Once your books are straight, there is deeper analysis to be done about whether your company should be transacted as an asset sale or a stock sale, with potential major tax implications for both buyer and seller. This analysis is typically accomplished by running a “mock purchase price” before going to market with your company, to make sure there are enough proceeds to achieve your desired valuation.
Advisor. An experienced M&A advisor who represents sellers is a key to any transaction, and good ones earn their fee. Experience is imperative, and ideally—
you want one with LBM sector experience, so they can take advantage of their market-specific knowledge to improve the price, structure and terms your company receives in a sale. Good advisors have their finger on the pulse of the market, and can tell you what the likely valuation range will be for your business, who might buy it, and be able to clearly outline for you how they’re going to handle every step of the sale process.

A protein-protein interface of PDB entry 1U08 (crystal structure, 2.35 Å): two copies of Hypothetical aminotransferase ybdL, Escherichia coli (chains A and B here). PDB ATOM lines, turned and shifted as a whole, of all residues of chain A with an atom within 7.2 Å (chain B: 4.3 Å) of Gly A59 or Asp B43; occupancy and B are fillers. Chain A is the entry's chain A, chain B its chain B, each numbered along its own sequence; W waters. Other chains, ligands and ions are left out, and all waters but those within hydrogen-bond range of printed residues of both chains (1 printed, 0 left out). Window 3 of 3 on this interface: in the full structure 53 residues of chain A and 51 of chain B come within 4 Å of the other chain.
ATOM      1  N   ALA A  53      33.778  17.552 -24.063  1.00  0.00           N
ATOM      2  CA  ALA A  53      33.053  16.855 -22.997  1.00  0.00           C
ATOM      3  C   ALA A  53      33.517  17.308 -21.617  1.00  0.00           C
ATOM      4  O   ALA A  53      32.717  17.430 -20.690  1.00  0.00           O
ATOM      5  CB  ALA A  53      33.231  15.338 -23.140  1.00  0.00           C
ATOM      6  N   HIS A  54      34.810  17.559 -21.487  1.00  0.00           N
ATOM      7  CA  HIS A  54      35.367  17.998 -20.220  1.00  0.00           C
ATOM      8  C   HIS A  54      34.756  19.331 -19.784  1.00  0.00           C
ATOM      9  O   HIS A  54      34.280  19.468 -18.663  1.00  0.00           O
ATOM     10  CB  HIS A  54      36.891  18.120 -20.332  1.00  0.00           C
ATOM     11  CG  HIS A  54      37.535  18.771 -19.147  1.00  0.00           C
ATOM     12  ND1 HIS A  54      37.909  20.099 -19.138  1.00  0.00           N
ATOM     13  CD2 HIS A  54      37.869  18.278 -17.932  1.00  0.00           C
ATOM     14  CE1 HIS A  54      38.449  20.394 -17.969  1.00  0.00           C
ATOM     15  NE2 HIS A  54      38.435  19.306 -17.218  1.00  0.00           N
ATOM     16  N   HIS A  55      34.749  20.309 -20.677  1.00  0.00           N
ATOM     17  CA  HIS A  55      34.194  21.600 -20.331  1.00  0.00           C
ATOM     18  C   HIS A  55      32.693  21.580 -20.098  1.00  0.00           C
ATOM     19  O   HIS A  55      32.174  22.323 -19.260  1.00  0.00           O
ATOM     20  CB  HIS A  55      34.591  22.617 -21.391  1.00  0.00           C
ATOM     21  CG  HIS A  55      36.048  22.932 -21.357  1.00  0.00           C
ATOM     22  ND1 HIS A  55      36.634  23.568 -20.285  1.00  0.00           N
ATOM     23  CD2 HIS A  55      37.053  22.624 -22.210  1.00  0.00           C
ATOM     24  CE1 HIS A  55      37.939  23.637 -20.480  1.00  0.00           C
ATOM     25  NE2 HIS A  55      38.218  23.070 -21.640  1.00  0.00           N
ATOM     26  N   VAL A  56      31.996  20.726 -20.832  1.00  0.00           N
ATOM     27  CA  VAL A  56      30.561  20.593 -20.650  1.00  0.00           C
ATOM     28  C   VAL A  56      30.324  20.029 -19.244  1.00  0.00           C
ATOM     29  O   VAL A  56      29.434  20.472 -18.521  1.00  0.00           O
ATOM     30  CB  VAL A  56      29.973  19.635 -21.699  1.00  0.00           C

The most important functions an advisor provides are to (i) tell your story, to position the business in best possible light and (ii) unburden the business from countless questions and data requests so the management team of the seller can focus on driving earnings during the sale process. The advisor takes this story, and creates a “market” for your business via their connections with industry buyers and financial buyers (i.e. private equity firms, etc.). Additionally, a good advisor will interface with the accountants and lawyers on both sides of the transaction, to make sure the advisors are acting in concert. Industry-focused advisors can take it a step further, and provide insight on the legal and financial issues that are LBM-specific, which can be many.